Selection and Breeding for Improved Feed Efficiency Alters Gilt Behavioral Responsiveness to a Novel Object

Wednesday, July 23, 2014: 3:00 PM
2505A (Kansas City Convention Center)
Jessica D. Colpoys , Iowa State University, Ames, IA
Nicholas K. Gabler , Iowa State University, Ames, IA
Caitlyn E. Abell , DNA Genetics, Columbus, NE
Aileen F. Keating , Iowa State University, Ames, IA
Suzanne T. Millman , Iowa State University, Ames, IA
Janice M. Siegford , Michigan State University, East Lansing, MI
Anna K. Johnson , Iowa State University, Ames, IA
Abstract Text: As feed efficiency is becoming more of a priority, our objective was to determine if divergent selection for residual feed intake (RFI) altered gilt approach and fear behavior. Twenty low-RFI (more feed efficient) and 20 high-RFI (less feed efficient) gilts (36 ± 5.7 kg BW) from the 9th generation ISU Yorkshire RFI selection lines were randomly selected. Gilts were evaluated once over a 2 wk period using a novel object test (NOT). Individual gilts were moved from the home pen into a weigh scale for 1 min. Gilts then entered the NOT arena (4.9 m long x 2.4 m wide with black corrugated plastic walls 1.2 m high) and their behavior was video recorded for 10 min. All testing occurred between 1300 and 1900 h. The video was watched continuously by one trained observer for latency, frequency, and duration of novel object touches (defined as oral, nasal, and/or facial interaction with the novel object, an orange traffic cone), frequency of escape attempts (defined as front two legs off the ground, possibly including a jump), and frequency and duration of freezing postures (defined as the whole body remaining still for ≥3 sec). Data were analyzed using the Glimmix procedure of SAS and the model included the fixed effect of genetic line, the covariate of gilt age, and pig as the experimental unit. Compared to high-, low-RFI gilts tended to take longer to first touch the object (P=0.06) and touched the object fewer times (P=0.0001); however, there was no observed difference between lines in duration of time spent touching the object (P=0.14). Low-RFI gilts attempted to escape fewer total times compared to high-RFI gilts (P=0.001). No difference was observed in frequency or duration of freezing (P≥0.14). In conclusion, low-RFI gilts interacted with the novel object fewer times, but engaged in fewer total escape attempts compared to high-RFI gilts. These data suggest that while there are differences in approach behavior to a novel object between low- and high-RFI selection lines, selecting for improved feed efficiency (low-RFI) may have resulted in calmer, less fearful gilts.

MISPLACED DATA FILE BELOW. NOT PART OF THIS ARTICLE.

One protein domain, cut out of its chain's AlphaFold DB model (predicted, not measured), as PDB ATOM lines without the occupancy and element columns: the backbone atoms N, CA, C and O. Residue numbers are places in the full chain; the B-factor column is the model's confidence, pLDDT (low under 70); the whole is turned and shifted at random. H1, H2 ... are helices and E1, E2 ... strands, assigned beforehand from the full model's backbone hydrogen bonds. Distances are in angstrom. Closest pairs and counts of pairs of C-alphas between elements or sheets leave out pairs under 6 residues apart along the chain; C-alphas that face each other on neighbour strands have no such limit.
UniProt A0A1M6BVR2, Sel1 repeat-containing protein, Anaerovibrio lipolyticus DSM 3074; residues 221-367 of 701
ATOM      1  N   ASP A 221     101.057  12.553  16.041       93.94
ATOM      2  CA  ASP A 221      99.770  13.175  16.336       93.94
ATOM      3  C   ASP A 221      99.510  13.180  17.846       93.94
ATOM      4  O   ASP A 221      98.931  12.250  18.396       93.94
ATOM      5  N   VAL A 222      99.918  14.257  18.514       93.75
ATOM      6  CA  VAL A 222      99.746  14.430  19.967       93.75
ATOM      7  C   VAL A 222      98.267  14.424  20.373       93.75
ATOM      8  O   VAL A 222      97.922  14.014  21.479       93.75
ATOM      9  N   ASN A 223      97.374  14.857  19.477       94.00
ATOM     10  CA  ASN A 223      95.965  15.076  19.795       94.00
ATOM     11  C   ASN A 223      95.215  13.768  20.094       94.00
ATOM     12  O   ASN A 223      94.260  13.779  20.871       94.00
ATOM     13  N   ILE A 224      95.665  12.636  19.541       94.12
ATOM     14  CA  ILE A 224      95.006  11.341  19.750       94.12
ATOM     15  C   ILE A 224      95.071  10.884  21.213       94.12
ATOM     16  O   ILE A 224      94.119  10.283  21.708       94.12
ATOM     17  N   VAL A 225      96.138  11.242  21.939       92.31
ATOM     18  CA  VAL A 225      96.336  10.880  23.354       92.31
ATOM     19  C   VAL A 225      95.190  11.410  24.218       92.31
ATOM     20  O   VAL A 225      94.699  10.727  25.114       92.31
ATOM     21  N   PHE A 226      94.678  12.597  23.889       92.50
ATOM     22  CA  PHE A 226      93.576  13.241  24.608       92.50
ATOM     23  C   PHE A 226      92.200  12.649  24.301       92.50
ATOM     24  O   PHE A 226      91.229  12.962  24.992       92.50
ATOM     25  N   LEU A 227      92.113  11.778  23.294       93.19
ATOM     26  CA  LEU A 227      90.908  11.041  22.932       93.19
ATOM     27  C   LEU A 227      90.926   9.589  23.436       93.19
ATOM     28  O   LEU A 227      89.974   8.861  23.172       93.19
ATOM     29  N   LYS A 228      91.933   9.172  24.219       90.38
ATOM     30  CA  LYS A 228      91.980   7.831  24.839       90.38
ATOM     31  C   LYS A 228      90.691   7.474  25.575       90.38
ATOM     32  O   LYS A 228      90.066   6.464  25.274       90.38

Keywords: Approach, Fear, Residual feed intake